Post-Partum Mom “Struggling”
I have post-partum depression. And I am struggling because the resources for women like me are so scarce, as explained in “Wellness: Motherhelp” [March 1, 2012]. Sadly, I feel that I am on the verge of a crisis because the help I so desperately need is not available due to a lack of education on the parts of healthcare providers, and continuity of proper care.
I applaud the post-partum depression bill because it is a step in the right direction, but we have so much work to do to fulfil the intentions of the bill’s passage. Although my primary care physician and midwives knew that I was at an increased risk of developing PPD, I never had a formal screening. I began seeing a therapist, but we realized that I needed medication just to be able to perform day-to-day tasks. I was prescribed medications by my physician, but he is far from properly educated on the subject and their use was unsuccessful. I continue seeing a therapist, but am no longer on medication and the wait list for a psychiatrist is months.
Something is very, very wrong with this picture. Why should it be so difficult to receive treatment for a condition that can affect up to 20 percent of the female population? I cannot put into words how thankful I am for MotherWoman and its unique support group, which has been instrumental to my wellbeing. Having the opportunity to sit with other mothers who were going through some of the same trials and tribulations that I was experiencing was comforting and empowering. It was a very needed space to share my uncensored thoughts and feelings about being a mother. However, it enrages me to know that there are thousands in this state and millions more around the country who are suffering because of a lack of resources and education. I hope that this article sheds some light on this subject and brings post-partum depression into further awareness not only for health professionals, but also in our community.
Elizabeth Reinke, R.N.
Cannabis Reform Needed
Thank you, Advocate, for choosing to feature this news [“Pot Tolerance,” March 8, 2012]. Thank you, Maureen Turner, for your reporting, and thank you, Dick Evans, for your energy and intellect. Marijuana prohibition worsens health and safety for our families and neighborhoods, raises the profits from distributing this nontoxic substance and distributes them to criminals (and corrupts police), and worsens the racial discrimination inarguably demonstrated by the government’s own criminal justice statistics on arrests and imprisonment. The sooner states stop enforcing this counterproductive policy the sooner national policy will change, as the feds rely on state and local police for more than 99 percent of national arrests annually. Thanks for putting this issue in public discourse, as its reform flows from public scrutiny.
Cannabis prohibition has always revolved around ignorance and fear. There needs to be a well funded superPAC with the purpose of raising money to educate the public. It’s as simple as that.
In addition to the basic fact that [cannabis] is simply less harmful than alcohol and tobacco, more needs to be done to demonstrate the economic benefits of legalization. Innocent people are incarcerated because cannabis has arbitrarily been demonized. It is my hope that those who support cannabis prohibition will be remembered as being on the wrong side of history in the same way as those who justified slavery and eugenics, and those who fought against a woman’s right to vote. What also needs to be brought into the discussion is the deleterious side effects of legal synthetic drugs. Pharmaceutical companies are always airing commercials disclosing those side effects. The texts of those disclosures are longer than the text of the main message of the commercial itself—and those side effects sometimes even include death! Legislators make themselves look like bumbling idiots when it comes to cannabis reform.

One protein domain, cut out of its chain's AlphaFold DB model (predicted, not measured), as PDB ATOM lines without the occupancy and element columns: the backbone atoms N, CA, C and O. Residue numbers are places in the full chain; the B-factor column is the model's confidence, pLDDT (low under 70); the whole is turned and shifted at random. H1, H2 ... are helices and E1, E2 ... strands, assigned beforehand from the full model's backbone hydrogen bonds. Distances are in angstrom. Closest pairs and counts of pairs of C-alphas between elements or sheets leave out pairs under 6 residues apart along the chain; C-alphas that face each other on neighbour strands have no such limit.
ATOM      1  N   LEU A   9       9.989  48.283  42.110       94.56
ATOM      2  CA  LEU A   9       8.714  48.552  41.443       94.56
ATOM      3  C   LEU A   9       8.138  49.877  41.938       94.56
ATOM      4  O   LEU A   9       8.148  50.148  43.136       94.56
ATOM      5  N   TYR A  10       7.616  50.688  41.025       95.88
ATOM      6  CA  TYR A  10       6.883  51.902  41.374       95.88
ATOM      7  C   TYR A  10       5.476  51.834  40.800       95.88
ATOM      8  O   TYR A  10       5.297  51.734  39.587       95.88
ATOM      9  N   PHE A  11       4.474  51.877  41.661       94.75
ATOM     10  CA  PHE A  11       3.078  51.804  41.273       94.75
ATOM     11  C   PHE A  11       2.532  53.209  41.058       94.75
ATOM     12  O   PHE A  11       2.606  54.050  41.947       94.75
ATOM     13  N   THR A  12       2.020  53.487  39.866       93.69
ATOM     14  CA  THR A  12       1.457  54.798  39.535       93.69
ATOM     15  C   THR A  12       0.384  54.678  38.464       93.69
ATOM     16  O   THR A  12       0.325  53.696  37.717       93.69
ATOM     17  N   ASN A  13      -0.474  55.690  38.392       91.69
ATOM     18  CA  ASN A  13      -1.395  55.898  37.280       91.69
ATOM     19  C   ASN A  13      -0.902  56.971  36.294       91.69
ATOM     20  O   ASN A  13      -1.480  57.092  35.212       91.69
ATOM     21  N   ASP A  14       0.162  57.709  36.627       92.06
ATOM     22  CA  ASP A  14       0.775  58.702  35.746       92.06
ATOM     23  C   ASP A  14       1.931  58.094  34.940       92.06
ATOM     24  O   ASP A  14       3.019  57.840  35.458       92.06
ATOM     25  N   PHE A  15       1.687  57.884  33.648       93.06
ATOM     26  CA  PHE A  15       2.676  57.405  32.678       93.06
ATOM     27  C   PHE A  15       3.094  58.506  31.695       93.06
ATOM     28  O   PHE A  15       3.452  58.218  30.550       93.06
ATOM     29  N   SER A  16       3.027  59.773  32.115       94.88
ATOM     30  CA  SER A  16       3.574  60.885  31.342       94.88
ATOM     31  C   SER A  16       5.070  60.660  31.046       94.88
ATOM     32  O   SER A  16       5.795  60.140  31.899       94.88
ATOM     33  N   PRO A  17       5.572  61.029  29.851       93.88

Nonviolent Protest Works
Yard signs reading “Nuclear Free Vermont in 2012” began appearing on roadsides in the Brattleboro area at least five years ago. Around that time, at town meetings, the people of Brattleboro, Dummerston, Guilford, Putney, Marlboro and other towns voted overwhelmingly to close Vermont Yankee in 2012. Entergy now says it will run Vermont Yankee until at least 2032, and it seems likely that the government will let that happen unless hundreds of people take inspiration from the history of social change and environmental protection and get arrested for nonviolent civil disobedience.
Such actions are planned for dates on and around March 21, when Vermont law says Vermont Yankee must close. Organizers of the planned civil disobedience can be reached via safeandgreencampaign.org (click “Contact us,” then check the box to “receive more info about affinity groups”) or by calling 413-339-5781.
History shows that nonviolent civil disobedience works. Protests preceded the shutdown of the Shoreham, Yankee Atomic, Millstone I, Rancho Seco, Maine Yankee and at least a dozen other U.S. nuclear power plants. A 2007 article in the Journal of American History did not hesitate to give protesters credit for the decline of the nuclear power industry: “The protesters lost their battle [when Diablo Canyon nuclear power plant opened in 1984], but in a sense they won the larger war, for nuclear plant construction ended across the country in 1986.”
The time for direct action to close Vermont Yankee is now.
Correction: The photo of band Crescent Hill in “Bridge Out of Darkness,” March 8, 2012, was incorrectly credited to photographer Andrew Snyder. The photographer was Dean Snyder.